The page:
Will your company be the next Google or Uber? What are you doing to drive real change and an understanding of diversity and inclusion deep into middle management and throughout your organization? It is truly a tale of two strategies, the companies that are doing it well and the companies that are still struggling. What does real commitment look like and what are progressive companies doing? Earlier this summer, 270 CEOs signed on to The CEO Action for Diversity & Inclusion™ Pledge.
Google made headlines over the weekend when a 10-page manifesto released by a white male engineer about his beliefs on meritocracy and the shortcomings of Google’s diversity and unconscious bias training efforts went viral. His essay suggests that the company encourage ideological rather than gender diversity and argues that Silicon Valley is a meritocracy where brilliance alone should be enough to get ahead. This comes on the heels of a report highlighting the lack of diversity at Google.
The seventh season of Game of Thrones premiered last night and one of the apparent themes is that it is time for women to take control. As regular GOT watchers know this is being driven by each woman’s story line, their rise to power, the incredible hardships they have endured and in part, by the fact that many of the male leaders have killed each other off.
Muck Rack makes it simple to find people, tweets, or articles that mention any name, keyword, company, hashtag etc. We've compiled this guide to help you make the most of your search.
Selecting a term
Start searching tweets, articles from media outlets, articles mentioned in tweets, journalists'
names, titles and bios with some suggested searches:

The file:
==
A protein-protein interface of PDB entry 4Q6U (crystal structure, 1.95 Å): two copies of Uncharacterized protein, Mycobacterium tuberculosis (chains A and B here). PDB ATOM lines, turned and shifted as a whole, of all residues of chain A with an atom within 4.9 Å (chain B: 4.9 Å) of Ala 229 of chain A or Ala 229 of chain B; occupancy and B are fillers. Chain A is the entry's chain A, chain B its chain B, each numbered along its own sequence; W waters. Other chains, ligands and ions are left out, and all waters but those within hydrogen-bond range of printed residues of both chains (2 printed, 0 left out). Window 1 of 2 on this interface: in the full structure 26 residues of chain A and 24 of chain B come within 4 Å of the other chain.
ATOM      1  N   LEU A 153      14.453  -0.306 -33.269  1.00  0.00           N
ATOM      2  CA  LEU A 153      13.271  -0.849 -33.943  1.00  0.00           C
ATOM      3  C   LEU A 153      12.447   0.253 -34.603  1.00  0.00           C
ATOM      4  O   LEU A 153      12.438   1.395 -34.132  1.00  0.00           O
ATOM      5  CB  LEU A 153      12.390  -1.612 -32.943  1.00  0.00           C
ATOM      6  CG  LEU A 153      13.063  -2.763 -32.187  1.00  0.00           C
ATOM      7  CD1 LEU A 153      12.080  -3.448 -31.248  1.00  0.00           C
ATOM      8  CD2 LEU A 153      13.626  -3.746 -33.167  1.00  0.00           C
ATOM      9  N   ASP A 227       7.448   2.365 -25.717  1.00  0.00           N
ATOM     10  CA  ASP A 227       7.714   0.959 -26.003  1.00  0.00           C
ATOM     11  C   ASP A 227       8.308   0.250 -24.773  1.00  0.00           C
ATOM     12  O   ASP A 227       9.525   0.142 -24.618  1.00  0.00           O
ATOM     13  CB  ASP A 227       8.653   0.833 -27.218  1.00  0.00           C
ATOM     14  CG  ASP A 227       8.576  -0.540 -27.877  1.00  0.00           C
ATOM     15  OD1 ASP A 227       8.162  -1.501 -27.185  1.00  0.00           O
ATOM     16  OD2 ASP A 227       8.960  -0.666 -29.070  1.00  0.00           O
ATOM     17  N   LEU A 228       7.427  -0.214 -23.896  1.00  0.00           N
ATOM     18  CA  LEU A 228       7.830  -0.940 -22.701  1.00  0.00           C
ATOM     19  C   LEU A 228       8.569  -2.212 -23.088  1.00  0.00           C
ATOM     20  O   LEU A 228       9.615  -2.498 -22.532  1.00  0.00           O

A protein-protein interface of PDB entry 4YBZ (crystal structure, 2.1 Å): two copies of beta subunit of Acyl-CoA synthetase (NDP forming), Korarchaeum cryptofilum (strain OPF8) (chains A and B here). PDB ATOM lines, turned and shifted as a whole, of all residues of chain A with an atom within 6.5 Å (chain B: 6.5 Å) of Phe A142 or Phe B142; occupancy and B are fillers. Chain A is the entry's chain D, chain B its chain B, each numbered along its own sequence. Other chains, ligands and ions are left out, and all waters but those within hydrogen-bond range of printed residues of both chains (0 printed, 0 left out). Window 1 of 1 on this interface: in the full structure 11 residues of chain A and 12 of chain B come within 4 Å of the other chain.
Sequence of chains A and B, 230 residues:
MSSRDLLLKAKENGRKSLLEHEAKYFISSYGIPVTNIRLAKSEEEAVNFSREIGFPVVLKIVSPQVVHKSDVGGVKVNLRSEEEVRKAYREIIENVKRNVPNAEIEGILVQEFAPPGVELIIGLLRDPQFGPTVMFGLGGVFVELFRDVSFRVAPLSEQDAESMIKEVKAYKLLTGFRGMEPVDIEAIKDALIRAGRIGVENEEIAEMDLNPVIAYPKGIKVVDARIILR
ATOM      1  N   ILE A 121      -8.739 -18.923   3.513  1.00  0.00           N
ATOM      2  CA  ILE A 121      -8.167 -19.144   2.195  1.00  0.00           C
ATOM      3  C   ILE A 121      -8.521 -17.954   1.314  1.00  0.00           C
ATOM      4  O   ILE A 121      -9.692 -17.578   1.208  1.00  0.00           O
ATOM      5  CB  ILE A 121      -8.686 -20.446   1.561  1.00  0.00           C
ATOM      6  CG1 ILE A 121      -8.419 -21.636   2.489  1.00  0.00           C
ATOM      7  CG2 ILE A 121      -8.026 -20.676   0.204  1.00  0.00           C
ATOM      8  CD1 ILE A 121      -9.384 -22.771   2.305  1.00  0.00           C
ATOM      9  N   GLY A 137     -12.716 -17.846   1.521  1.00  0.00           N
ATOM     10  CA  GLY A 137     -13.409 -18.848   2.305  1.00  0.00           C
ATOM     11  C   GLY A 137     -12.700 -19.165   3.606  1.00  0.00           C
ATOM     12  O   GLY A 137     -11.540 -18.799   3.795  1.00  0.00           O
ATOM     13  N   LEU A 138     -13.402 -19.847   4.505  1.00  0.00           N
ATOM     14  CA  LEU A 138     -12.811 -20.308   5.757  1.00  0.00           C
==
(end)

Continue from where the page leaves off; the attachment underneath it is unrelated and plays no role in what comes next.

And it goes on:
Companies or Topics (e.g. iPhone, Microsoft)
Phrases (e.g. "cloud computing") — use quotes to keep the terms together
Twitter handles (e.g. @username) — returns those who have mentioned or replied to
Names (e.g. "David Pogue")
Hashtags (e.g. #sxsw, #london2012)
Bio details (e.g. vegan, Olympics, father)
Muck Rack's Advanced Search allows for many boolean operators.
Find results that mention multiple specified terms, use AND or
+. For example, ensure each result contains both Elon Musk and Mark Zuckerberg by
searching Obama AND Romney or Obama + Romney.
Use the operators OR or , to broaden your search when you'd like either of
multiple terms to appear in results. (This is the default behavior of our search when no operators
are used.) For example, search for democrat OR republican to find results that refer to
Democrats and/or Republicans.
Use NOT or - to subtract results from your search. For
example, searching Disney will yield results about the Walt Disney Company as well as Walt Disney
World Resort. To exclude mentions of Disney World, search for Disney -World or Disney
When using one of these operators with a phrase, enclose it in quotation marks. For example, you can
find results about smartphones excluding Apple's iPhone 4S by searching smartphone -"iPhone
Exact case matching or punctuation
If you're searching for a brand name or keyword that relies on specific punctuation marks or capitalization, you can
find results that match your exact query by adding matchcase: before the keyword you're searching for, like matchcase:E*TRADE .
Use parentheses to separate multiple
boolean phrases. For example, to find journalists talking about having fun in Disney World or
Disneyland, search for ("disney world" OR disneyland) AND fun.
An asterisk can be used to search for any variation of a root word truncated by the asterisk. For example, searching for admin* will return results for administrator, administration, administer, administered, etc.
A near operator is an AND operator where you can control the distance between the words. You can vary the distance the near operation uses by adding a forward slash and number (between 0-99) such as strawberries NEAR/10 "whipped cream", which means the strawberries must exist within 10 words of "whipped cream".